The way that pre-pandemic supply chains are remembered wistfully today suggests that tariffs, storms, earthquakes, tsunamis, wars and labor strikes never presented manufacturers with difficulties procuring raw materials or shipping finished goods to customers on time, every time. Lean, just-in-time supply chain management focused on cost savings was the way to go, right?
We know that’s a myth. Over the past 30 years, manufacturing and distribution organizations continually negotiated various challenges as they built out their supply chains. But COVID-19 and more recent geopolitical events like Russia’s invasion of Ukraine, trade sanctions, intermittent lockdowns in China, inflation, and even a growing emphasis on corporate environmental, social and governance (ESG) policies are having a more pronounced influence on supply chain risk today.
To combat these threats, companies should be looking for ways to mitigate supply chain vulnerability by diversifying their portfolio of suppliers, production locations and distribution channels. In short, manufacturing and distribution organizations that view their supply chains as cost centers should instead assess and manage them more holistically. While cost remains an important factor, more weight needs to be placed on supply chain flexibility, reliability, resiliency and responsiveness to ensure that these organizations can continue to operate amid prolonged periods of elevated supply and shipping interruptions.
Here are a few measures that manufacturing and distribution organizations should consider taking to create more resilient supply chains in these extraordinary times:
Strengthening the Supply Chain
As noted above, structural issues have long plagued fragile supply chains, but the most recent disruptions have captured the full attention of executives and boards in manufacturing and distribution organizations. The locations of key suppliers, the reliability of second- and third-tier suppliers, the availability of qualified supply sources, onshoring and nearshoring, the ability of suppliers to keep operating in the event of a catastrophe, and how long manufacturing and distribution organizations themselves can operate amid a disaster are just a few supply chain matters that companies need to begin exploring, if they haven’t already.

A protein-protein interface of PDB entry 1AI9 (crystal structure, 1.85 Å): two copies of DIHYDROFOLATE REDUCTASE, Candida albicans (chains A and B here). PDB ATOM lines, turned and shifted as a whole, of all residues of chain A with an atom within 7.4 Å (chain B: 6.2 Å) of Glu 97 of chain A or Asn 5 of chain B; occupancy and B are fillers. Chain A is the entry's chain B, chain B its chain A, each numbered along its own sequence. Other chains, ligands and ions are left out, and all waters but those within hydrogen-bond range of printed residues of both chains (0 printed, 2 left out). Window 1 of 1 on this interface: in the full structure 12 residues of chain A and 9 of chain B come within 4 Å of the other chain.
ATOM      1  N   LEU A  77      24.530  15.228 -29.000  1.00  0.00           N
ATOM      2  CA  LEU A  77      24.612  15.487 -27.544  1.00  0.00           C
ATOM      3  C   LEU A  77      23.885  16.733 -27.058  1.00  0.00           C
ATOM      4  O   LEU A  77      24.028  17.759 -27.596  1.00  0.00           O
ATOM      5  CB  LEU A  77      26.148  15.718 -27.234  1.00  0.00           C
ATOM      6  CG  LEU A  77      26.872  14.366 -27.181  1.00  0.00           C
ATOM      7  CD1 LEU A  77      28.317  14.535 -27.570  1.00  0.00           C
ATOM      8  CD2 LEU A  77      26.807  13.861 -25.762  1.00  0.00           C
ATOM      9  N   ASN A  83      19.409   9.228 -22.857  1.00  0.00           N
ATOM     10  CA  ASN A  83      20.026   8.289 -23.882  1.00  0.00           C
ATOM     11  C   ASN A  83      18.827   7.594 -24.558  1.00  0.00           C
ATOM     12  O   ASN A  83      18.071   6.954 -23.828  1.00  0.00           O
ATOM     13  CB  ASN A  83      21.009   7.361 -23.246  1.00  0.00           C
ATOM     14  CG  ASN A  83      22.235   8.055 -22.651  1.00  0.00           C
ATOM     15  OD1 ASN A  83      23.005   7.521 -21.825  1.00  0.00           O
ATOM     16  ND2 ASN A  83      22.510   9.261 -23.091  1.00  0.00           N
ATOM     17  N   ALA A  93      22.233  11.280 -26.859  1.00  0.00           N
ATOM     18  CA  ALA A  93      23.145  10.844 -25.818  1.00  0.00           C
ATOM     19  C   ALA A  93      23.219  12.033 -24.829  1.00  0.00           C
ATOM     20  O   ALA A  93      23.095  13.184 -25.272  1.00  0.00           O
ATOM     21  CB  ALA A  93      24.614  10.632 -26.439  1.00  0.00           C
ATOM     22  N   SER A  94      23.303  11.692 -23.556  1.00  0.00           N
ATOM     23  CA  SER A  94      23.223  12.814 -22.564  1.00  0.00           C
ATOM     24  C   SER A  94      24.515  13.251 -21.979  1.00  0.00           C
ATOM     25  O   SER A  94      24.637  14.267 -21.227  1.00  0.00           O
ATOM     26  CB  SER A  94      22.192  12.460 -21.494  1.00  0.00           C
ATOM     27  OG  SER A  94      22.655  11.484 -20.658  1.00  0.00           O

While most organizations tend to associate disruptions on weather and conflict — and lately lockdowns — they need to be aware of how stakeholder concerns about ESG scores may also affect supply chains. Frequently, a lack of transparency challenges the ability of companies to make a complete assessment of their first-tier suppliers, let alone those further down the line. All parties need to participate in a solution: Suppliers must share more data with their customers, and manufacturing and distribution organizations must cultivate higher levels of trust so that suppliers will provide the requisite information without concern that it will become a source of leverage during future contract negotiations.
Expand Supply Chain Risk Management
For most manufacturing and distribution firms, the focus on cost of goods sold as the dominant performance measure has driven a series of decisions and behaviors that often result in relying on a core contract supplier in one country — most likely China. This methodology, which typically includes just-in-time inventory methods, can save money.
But of course, cost savings should no longer be the sole consideration. When disruptions strike, a just-in-time inventory strategy fails to provide an accurate tabulation of the cost of goods sold. It does not account for expenses related to business continuity management, logistics adjustments, delays and unhappy customers, and long-term damage to brand reputation and the customer experience. It also tends to neglect the significant value derived from designing and operating more reliable and resilient supply chains.